Another example of when you may not want to reveal your appearance is if the property doesn’t align with how you look. Maybe you create content for a brand called ‘Afternoon Baking With Grandma,’ but you’re not a grandmother. In fact, you’re actually a young man who uses the website as a way to monetize recipes and product reviews, so your appearance wouldn’t line up with the brand you’re trying to cultivate. Opting for a blog post would keep the focus on the brand.

Time to Sell Assets

All businesses, projects, and channels need an end game. When you’re done, do you sell the brand? Do you simply close it? Many website owners and vloggers would love the opportunity to sell their existing content at a profit to an individual or a company that can take it over.

If you’re the face of your asset through vlogs, it will be very difficult, if not impossible, to transition your assets to someone else. How would they create videos without you as a brand representative? If you also had a blog, this is an asset that you can sell to someone else to continue the project. Flippa and Empire Flippers are websites that can help sell these types of assets to someone else.

Clarify Goals

It is important to understand your content goals when it comes to developing video and written content. If you maintain a personal vlog and simply want a way to keep a record of your daily life, it might not be reasonable to invest the time and the money into creating a blog. A vlog might meet your needs.

However, if you want to develop a brand, monetize your efforts, or have the ability to sell your content as an asset in the future, it’s worth creating a website with a blog. This choice depends on what your goals are, and it’s also possible that your goals will change over time, which means you may need to reassess your plans for a blog.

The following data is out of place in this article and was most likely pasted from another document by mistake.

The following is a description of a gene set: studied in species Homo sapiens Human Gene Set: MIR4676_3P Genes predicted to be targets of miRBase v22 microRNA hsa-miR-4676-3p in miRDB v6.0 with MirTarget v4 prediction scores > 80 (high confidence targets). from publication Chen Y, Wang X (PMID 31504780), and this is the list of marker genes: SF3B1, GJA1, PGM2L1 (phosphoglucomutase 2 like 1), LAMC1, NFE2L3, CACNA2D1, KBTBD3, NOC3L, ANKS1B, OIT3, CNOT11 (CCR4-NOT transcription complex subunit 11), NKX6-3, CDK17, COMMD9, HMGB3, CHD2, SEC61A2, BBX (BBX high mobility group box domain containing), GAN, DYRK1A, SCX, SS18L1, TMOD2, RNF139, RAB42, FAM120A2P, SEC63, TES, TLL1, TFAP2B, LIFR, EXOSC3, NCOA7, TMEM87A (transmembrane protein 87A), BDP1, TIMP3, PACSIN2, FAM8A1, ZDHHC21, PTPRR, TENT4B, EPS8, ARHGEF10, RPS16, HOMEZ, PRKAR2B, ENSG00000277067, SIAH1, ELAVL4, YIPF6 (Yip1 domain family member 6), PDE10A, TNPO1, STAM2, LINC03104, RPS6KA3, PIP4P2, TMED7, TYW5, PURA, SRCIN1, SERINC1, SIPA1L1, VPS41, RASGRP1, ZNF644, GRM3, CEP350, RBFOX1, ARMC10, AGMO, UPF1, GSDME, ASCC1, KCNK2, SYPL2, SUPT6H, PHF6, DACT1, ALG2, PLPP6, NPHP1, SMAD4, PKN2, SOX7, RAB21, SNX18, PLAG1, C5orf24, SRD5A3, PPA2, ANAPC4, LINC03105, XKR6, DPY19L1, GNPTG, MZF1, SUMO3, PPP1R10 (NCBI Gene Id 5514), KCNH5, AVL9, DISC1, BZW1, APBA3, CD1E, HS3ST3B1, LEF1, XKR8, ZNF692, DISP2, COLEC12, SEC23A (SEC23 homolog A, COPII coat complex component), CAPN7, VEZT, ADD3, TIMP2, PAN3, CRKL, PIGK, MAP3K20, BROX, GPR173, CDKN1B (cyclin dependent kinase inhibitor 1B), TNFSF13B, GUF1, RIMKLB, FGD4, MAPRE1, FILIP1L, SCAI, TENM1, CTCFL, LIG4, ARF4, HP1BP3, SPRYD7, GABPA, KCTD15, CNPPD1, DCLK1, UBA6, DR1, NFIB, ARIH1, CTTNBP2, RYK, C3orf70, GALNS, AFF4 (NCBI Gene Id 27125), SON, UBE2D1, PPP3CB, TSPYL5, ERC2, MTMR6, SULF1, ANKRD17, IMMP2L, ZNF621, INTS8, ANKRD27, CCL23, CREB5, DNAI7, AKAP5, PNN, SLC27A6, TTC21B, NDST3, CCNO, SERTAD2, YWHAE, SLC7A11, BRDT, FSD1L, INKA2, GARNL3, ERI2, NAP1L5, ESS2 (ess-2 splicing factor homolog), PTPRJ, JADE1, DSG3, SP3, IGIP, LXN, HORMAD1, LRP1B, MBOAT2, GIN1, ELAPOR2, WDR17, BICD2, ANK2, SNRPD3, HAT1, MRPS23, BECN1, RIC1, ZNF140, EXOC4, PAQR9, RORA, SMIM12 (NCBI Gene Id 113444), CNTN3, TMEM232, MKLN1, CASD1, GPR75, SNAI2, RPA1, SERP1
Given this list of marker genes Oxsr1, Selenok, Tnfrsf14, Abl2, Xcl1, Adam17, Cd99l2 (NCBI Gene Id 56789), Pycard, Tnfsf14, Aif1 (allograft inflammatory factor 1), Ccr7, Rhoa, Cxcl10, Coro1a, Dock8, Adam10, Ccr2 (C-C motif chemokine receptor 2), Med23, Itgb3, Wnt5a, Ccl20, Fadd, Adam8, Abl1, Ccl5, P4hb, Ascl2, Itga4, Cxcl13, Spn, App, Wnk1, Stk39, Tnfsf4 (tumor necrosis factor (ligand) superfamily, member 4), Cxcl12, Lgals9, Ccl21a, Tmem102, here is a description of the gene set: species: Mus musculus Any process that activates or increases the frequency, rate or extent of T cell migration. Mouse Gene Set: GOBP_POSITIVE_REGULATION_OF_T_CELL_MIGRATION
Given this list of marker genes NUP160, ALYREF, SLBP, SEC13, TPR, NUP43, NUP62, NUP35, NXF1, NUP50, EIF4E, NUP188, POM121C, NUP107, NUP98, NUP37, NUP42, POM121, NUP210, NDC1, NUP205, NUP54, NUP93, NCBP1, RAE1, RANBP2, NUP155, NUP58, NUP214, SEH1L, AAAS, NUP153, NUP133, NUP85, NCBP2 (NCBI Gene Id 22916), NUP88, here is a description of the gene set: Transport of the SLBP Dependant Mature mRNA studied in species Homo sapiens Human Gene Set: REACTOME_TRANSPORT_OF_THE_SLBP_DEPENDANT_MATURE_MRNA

Be Realistic About Past Successes

Nostalgia makes it too easy to keep doing what we’ve always done. If you’ve spent years trying to make money from your vlog but haven’t had any real earnings, it might be time to try another strategy, such as blogging. By being realistic and objective about past successes and failures, you can determine a strategy worth pursuing.

Long Posts

Long posts can be difficult to follow, which is why blog content over vlog content is a better idea. Written content is easier for viewers to start and stop, making it more likely they’ll finish reading it. Video content can be difficult to pick up in the middle, and many people would rather not put in the effort if they have to recap or start over on a long video.

Long written posts are also easier to structure, and written content is often meticulously edited for conciseness and brevity. If you routinely make long posts, then you should consider switching to a written format.

No Filming Equipment

The only thing that you need to publish a blog post is an Internet connection. You don’t even really need word processing software, such as Microsoft Word, as you can write directly in Google Docs or in WordPress. This isn’t the case with filming a vlog.

While you can create a video from your smartphone, most professional YouTube videos are created using specialized equipment, such as lighting, higher resolution cameras, tripods, and backdrops. If you don’t have the equipment or it breaks, creating a blog post can be a good alternative.

Singular Brand Voice

While video content can be an effective way of expanding your brand, you run the risk of giving your brand multiple voices. It is difficult for multiple people to express a brand in the same way. Just by having multiple people appear in different videos, your brand’s voice can become fractured as people do not know who to relate to. Written content solves this problem.

Written content is often interpreted in a personal way by the reader. Just think of the voice in your head reading a piece and know that it won’t be the same for other people who read the same piece. You can use this to your advantage as everything read by the same person takes on that personal style, regardless of who wrote it. That means that you could have multiple people writing for your company’s blog, and your readers will always interpret them as one person giving your brand a singular voice.

Vlogs and blogs can be effective and important tools to grow a brand or a business. When used together, you can experience the benefits of both mediums. However, there are still some occasions when it is advantageous to use one form over another.

Melanie G.

Melanie G. is a freelance writer and editor living in Tampa, Florida. She's freelanced full-time since she left her writing job at Nielsen in 2012.